1991

In March, accepts the position of writer-at-large at Vanity Fair.

In late October, Harlot’s Ghost is published after advance excerpts appear in nine publications, including Esquire, Playboy, Rolling Stone and Partisan Review.

On 13 November, he receives the New York State Edith Wharton Citation of Merit, and becomes New York State Author for a two-year term.

Begins work on Portrait of Picasso as a Young Man. Norris leaves him after learning of his philandering, but they are reconciled after a few months.

Norman Mailer (1991)

in Days | 82 Words

91.52

Foreword to Presences: Photographs of Heaton Hall, by Beverly Anoux Pabst. Torino, Italy, Stamperia Artistic Nazionale, 1991. Softcover, no pagination. In his evocative three-page foreword, Mailer calls Pabst’s 45 photographs of this empty (and later razed) resort hotel in the Berkshires “the spookiest book of photographs I have seen,” and “one of the more eloquent.” He also makes the claim that “in searching for the occult, a photograph can be of more use than a painting.”

91.51

“A Letter from Norman Mailer.” In Hockney’s Alphabet, edited by Stephen Spender, 17-19. Drawings by David Hockney. New York: Random House in Association with the American Friends of AIDS Crisis Trust. Mailer and 25 other writers provide reflections on the letters of the alphabet. Mailer is given “F” and says, “I am sure you are aware what a compliment you are paying me with that letter—ahhh, the fonts of fucking.”

91.50

“A Talk with Norman Mailer.” Article-interview by W. David Atwood. Book-of-the-Month Club Book News, December, 11. Brief piece in which Mailer says, “It was my intention to write a novel that would give the reader a good and detailed sense of what it might be like to live and work in the CIA.”

91.49

“Norman Mailer: Stormin’ No More.” Article-interview by Joan Smith. San Francisco Examiner, 24 November, Sec. D (“Style”), pp. 1, 4. In San Francisco on the publicity tour for 91.26, Mailer talks to the media in his suite at the Ritz-Carlton Hotel.

91.48

“A Critic with Balance: A Letter from Norman Mailer.” New York Times Book Review, 17 November, 7. Mailer’s 1500-word response to John Simon’s 29 September review of 91.26 provides quotes from other, earlier negative reviews of Mailer’s books by Simon, as well as his negative review of Kate Mailer’s 1988 performance in Peter Brook’s version of Anton Chekov’s “The Cherry Orchard.” Simon replies to what he calls Mailer’s “irrelevant hue and cry” on p. 38 of the Review; Rebecca Sinkler, Review editor, adds her comments on the same page, noting that the editors were not aware of all the previous Simon reviews of Mailer’s work when they assigned the review to him, after four others turned down the assignment. See 91.1491.16, 91.19, 91.43.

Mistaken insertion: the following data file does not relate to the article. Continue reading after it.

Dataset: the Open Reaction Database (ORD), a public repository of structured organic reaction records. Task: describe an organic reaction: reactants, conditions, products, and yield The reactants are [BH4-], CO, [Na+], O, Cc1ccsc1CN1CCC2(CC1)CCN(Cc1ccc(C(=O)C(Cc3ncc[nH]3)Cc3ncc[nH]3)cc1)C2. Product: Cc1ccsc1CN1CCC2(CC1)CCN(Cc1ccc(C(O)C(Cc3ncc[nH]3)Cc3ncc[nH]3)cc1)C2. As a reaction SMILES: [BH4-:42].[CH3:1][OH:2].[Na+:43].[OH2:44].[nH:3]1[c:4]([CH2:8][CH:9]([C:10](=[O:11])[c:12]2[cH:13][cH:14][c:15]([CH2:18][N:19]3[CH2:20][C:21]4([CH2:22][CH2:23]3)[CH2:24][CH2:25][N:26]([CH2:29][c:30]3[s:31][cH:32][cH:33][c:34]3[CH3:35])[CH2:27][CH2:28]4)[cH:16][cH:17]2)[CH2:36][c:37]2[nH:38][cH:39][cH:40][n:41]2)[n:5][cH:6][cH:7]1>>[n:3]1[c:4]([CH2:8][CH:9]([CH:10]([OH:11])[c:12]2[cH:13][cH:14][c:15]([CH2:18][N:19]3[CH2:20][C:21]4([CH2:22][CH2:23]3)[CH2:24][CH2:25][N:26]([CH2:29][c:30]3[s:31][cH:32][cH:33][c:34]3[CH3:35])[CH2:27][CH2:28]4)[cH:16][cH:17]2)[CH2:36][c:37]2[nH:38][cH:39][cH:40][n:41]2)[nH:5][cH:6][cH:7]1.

91.47a

“State Poet Blasts Political Priorities.” Article by Paul Grondahl. Albany Times-Union, 14 November. Report on Mailer being named New York State author, and Audre Lorde state poet. Gov. Mario Cuomo made the presentations. Asked if Cuomo could beat George W. Bush, Mailer said: “Hell, yeah. If there are enough serious people out there who will vote, there’s no way George Bush could be Mario Cuomo.”

91.47

“Mailer Dubbed Big Apple’s Author.” Article by Associated Press writer. Newport (R.I.) Daily News, 14 November. Mailer is quoted briefly in this report on his 13 November appointment by Governor Mario Cuomo as New York State Author, which came with a $10,000 prize. Audre Lorde was appointed state poet on the same day, the report notes. On the occasion, Mailer was introduced by William Kennedy, who reprinted his introduction in his collection, Riding the Yellow Trolley Car: Selected Nonfiction (New York: Viking, 1993).

91.46

“Mr. Mailer’s Love-Fest.” Column by Liz Smith. Newsday, 3 November. Report on party at New York’s “21” given by Random House chief, Harry Evans, to celebrate the publication of 91.26. Mailer was extolled by Evans, Richard Snyder of Simon and Schuster and Salman Rushdie, whose letter was read. Rushdie called Mailer “literature’s chief gladiator,” and said he “has to be judged by the highest standards. To hell with buts and maybes.” The column also reported that 91.26 was on the bestseller lists nationwide. Mailer is quoted briefly.

91.45

“The Warren Report.” Vanity Fair, November, 174-80, 224, 226, 228, 230, 232-33. Long interview with Warren Beatty, conducted in the summer of 1991.